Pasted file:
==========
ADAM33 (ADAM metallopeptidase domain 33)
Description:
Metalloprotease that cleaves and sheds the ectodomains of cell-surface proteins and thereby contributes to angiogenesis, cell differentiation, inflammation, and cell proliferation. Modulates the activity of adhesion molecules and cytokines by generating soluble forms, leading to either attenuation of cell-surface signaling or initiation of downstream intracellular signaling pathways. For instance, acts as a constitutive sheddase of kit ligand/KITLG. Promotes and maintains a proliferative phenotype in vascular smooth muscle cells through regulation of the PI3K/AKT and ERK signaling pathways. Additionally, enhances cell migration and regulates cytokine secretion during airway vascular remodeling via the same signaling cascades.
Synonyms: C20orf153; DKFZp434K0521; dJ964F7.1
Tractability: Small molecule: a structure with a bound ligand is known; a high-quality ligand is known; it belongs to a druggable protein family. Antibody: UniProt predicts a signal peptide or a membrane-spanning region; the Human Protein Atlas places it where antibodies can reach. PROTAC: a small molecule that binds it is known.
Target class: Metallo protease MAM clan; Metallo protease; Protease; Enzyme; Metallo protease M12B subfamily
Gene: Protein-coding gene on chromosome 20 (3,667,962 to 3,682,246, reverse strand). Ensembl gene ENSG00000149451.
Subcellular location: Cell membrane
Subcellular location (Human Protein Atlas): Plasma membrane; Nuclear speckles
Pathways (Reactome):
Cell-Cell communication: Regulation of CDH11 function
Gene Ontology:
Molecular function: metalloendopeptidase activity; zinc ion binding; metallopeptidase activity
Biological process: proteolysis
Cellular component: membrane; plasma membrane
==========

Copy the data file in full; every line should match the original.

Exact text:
ADAM33 (ADAM metallopeptidase domain 33)
Description:
Metalloprotease that cleaves and sheds the ectodomains of cell-surface proteins and thereby contributes to angiogenesis, cell differentiation, inflammation, and cell proliferation. Modulates the activity of adhesion molecules and cytokines by generating soluble forms, leading to either attenuation of cell-surface signaling or initiation of downstream intracellular signaling pathways. For instance, acts as a constitutive sheddase of kit ligand/KITLG. Promotes and maintains a proliferative phenotype in vascular smooth muscle cells through regulation of the PI3K/AKT and ERK signaling pathways. Additionally, enhances cell migration and regulates cytokine secretion during airway vascular remodeling via the same signaling cascades.
Synonyms: C20orf153; DKFZp434K0521; dJ964F7.1
Tractability: Small molecule: a structure with a bound ligand is known; a high-quality ligand is known; it belongs to a druggable protein family. Antibody: UniProt predicts a signal peptide or a membrane-spanning region; the Human Protein Atlas places it where antibodies can reach. PROTAC: a small molecule that binds it is known.
Target class: Metallo protease MAM clan; Metallo protease; Protease; Enzyme; Metallo protease M12B subfamily
Gene: Protein-coding gene on chromosome 20 (3,667,962 to 3,682,246, reverse strand). Ensembl gene ENSG00000149451.
Subcellular location: Cell membrane
Subcellular location (Human Protein Atlas): Plasma membrane; Nuclear speckles
Pathways (Reactome):
Cell-Cell communication: Regulation of CDH11 function
Gene Ontology:
Molecular function: metalloendopeptidase activity; zinc ion binding; metallopeptidase activity
Biological process: proteolysis
Cellular component: membrane; plasma membrane